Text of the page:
Bertrand finds himself in a situation in which he must perform one of two actions, either A or B. No other actions are possible in this situation, and Bertrand cannot avoid acting. Both choices will lead to considerable suffering.
If Bertrand chooses A, a group of 20 people, which includes Bertrand, will each suffer a great deal, while 1000 others do not suffer at all. If Bertrand chooses B, there will be even greater total suffering, though in this case, all 1020 will suffer equally, and no individual will suffer as much as the 20 (including Bertrand) who would suffer if Bertrand were to choose A .
Furthermore, the reason that A causes less total suffering is that the great suffering of the 20 will (somehow) prevent the greater total suffering that would be caused by B. Nevertheless, even though they are aware of this, at least some of the 20 are unwilling to endure greater suffering for themselves in order to protect everyone else.
Finally, Bertrand and everyone else involved in the situation belong to culture X, in which nearly everyone would judge A to be the morally preferable choice (in part, because the people in culture X worship a god named Skippy, who they believe to have commanded them to choose actions like A when faced with similar choices). As it happens, though, Skippy does not exist. Instead, another god actually does exist, and this actually existing god commands that people choose actions like B over actions like A.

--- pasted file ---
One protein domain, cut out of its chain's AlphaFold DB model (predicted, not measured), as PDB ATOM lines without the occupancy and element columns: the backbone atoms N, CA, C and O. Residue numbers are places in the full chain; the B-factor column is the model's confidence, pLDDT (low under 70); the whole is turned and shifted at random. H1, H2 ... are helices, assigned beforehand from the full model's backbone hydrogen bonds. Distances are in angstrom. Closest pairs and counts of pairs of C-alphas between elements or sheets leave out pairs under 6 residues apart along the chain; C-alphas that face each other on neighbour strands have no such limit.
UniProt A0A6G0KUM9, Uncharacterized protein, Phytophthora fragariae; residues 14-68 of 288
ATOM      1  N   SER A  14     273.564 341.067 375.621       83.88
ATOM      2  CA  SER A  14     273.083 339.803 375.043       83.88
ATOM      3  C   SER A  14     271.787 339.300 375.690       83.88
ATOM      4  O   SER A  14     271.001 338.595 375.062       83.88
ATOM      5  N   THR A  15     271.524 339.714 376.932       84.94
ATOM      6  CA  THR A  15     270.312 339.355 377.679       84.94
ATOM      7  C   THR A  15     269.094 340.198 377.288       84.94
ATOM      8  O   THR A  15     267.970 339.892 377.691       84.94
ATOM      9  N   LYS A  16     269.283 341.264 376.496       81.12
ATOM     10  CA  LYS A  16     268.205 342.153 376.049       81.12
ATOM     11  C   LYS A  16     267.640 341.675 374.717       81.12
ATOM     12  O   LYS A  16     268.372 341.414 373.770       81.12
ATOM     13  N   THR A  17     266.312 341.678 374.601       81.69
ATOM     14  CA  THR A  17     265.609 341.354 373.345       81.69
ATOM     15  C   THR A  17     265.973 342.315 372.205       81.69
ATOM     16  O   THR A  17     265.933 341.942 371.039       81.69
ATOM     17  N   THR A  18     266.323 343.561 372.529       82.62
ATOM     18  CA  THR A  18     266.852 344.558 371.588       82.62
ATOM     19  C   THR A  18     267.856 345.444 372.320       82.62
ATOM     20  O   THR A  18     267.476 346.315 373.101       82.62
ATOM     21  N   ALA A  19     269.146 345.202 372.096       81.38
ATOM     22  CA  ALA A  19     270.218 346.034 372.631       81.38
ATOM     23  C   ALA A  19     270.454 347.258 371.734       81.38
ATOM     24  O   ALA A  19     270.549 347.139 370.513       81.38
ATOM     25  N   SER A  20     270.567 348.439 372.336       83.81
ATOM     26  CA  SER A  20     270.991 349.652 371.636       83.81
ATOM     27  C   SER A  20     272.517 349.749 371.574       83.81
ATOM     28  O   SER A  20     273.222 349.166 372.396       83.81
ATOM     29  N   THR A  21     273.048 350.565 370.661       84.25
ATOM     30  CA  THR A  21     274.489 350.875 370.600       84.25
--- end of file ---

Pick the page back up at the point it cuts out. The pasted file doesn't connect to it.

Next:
For each of the five following ethical theories, indicate whether the theory would endorse A or B as the morally preferable choice by writing “A” or “B” in each blank and explain why.
• Ethical Egoism endorses ______.
• Ethical Relativism endorses ______.
• Kantian Ethics endorses ______.
• Act Utilitarianism endorses ______.
• Divine Command Theory endorses ______.
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One way in which Kantian ethics could be interpreted as endorsing option A is via the first formulation of Kant’s Categorical Imperative: The idea with this formulation—briefly stated—is that, when faced with a situation requiring a moral choice, one must act only in such a way that could rationally be made into a universal law governing how any similar agent must act in a similar situation. Thus, this formulation of the Categorical Imperative would argue against option...
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